tracking a single female immigrant relative #usa


Rod MacNeil
 

I would be interested in hearing thoughts on tracing the life of a single female relative who emigrated to the United States from Horodenka (then Poland, now Ukraine) in 1920.
 
This relative's father, Hersch Melzer, had come earlier and sadly died very young within a few years (1906).  He is buried in Mt. Zion Cemetery in Queens, NY.
 
It appears that his wife (Feige Halpern) and their three children (Solomon, Leib and Jente) were preparing to come the US when news of his death cancelled their trip.
 
Their one daughter (Jente, age 17) came in the fall of 1920 with her single uncle on the same passage as his sister-in-law, my great-grandmother, Blima Hartenstein Halpern, and three of her children.  The uncle went to California after a few years and seems to have disappeared from the family's life.
 
I have the birth records of the parents and the children of the Melzer/Halpern family (Horodenka, then Galicia, Austria) as well as the manifest of the daughter.  I have searched the archives of this list to see how other woman with the name "Jente" translated that name in America.  The most common names, based upon the posts I read, are Yetta, Etta, Jennie and Henrietta. 
 
*There is a Yetta Meltzer, born in the US in 1903/died 1987 who is not the person I am searching--different family.*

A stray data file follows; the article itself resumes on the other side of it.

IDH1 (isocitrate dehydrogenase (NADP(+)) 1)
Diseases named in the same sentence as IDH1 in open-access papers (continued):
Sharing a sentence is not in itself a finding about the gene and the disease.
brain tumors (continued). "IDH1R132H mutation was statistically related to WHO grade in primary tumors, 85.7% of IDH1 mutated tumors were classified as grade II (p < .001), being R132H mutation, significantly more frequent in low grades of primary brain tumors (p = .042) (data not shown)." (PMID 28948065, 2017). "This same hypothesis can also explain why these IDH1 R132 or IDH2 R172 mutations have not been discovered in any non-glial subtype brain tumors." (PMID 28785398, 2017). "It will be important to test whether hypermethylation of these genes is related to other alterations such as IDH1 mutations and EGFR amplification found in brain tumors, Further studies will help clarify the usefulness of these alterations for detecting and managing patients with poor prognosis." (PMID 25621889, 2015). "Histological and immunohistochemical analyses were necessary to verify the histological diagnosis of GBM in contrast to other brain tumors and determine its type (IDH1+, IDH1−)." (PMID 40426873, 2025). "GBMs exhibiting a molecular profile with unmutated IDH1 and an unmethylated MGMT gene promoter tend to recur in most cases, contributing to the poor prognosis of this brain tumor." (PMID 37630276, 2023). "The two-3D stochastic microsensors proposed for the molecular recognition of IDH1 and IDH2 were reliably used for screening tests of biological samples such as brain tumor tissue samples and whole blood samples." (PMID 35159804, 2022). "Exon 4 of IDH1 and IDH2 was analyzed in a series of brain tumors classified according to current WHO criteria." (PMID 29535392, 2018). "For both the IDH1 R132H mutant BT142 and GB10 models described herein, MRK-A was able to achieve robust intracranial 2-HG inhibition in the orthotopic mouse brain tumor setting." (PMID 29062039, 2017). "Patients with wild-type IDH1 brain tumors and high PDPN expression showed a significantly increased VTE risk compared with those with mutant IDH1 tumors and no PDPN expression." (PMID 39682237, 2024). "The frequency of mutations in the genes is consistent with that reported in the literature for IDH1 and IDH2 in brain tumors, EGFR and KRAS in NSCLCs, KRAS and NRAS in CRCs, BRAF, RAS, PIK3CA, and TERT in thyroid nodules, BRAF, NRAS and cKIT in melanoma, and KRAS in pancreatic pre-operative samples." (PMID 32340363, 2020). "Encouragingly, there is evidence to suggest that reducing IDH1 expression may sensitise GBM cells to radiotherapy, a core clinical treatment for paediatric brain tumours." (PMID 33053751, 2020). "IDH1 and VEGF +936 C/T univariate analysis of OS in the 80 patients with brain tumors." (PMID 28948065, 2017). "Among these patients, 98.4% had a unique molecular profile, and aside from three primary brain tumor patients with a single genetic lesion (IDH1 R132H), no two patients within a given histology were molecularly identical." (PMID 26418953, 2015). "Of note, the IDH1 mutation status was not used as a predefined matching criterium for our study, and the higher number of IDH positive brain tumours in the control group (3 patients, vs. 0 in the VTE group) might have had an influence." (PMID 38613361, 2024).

I am not aware that her mother or two brothers emigrated to America.  
 
I do know the burial locations of the other Halpern/Hartenstein family members in the Horodenker, Progressive Horodenker and Zion's Bruder Bund landsmanshaftn in various Brooklyn and Queens burial cemeteries.
 
The most promising approach, I think, would be to:
 
1. search through all the appropriate marriage records (most likely focused on New York), 
 
2. search the Social Security claims index in the hope of finding the parent's names,
 
3. search naturalization files; unless she got married right away, she would have needed to go through the naturalization process (assuming she lived long enough).
 
Am I missing another strategy?  She is proving to be hard to find after her arrival.
 
Thanks,
 
Rod MacNeil
Philadelphia, PA USA
roddy407@...


Molly Staub
 

My great-aunt Yenta Groffman Needleman went by the name “Anna“ In inPhiladelphia. For further information, contact staubmolly@....

Molly Staub

Boca Raton, FL

Krasnoye, Podolia Gubernia, Ukraine; London, England, South Philadelphia.
📱


jbonline1111@...
 

You might try resources that trace graves, such as Dead Fred or Find-a-Grave.  Newspapers.com may also have mention of her.  It's amazing what a friend found for me there.  Social Security started in the 1930s so assuming she lived past that time, she may also be listed in the death indexes.  
--
Barbara Sloan
Conway, SC


avivahpinski@verizon.net
 

My great grandmother came to the US and died shorty after her arrival.  Four granddaughters were named after her.  One was "Yetta"  The other three
used "Eunice" which a somewhat popular name at the time.  
--
Avivah R. Z. Pinski ,  near Philadelphia, USA


Adam Cherson
 

I would add the federal and new york censuses to your research strategy. She may have lived near the Halpern/Hartenstein family somewhere in NY.
--
Adam Cherson


rosibal
 

Did you try posting your question on Tracing the Tribe Facebook group? they are very helpful. Good luck!

Shosh Eizenshtein
Toronto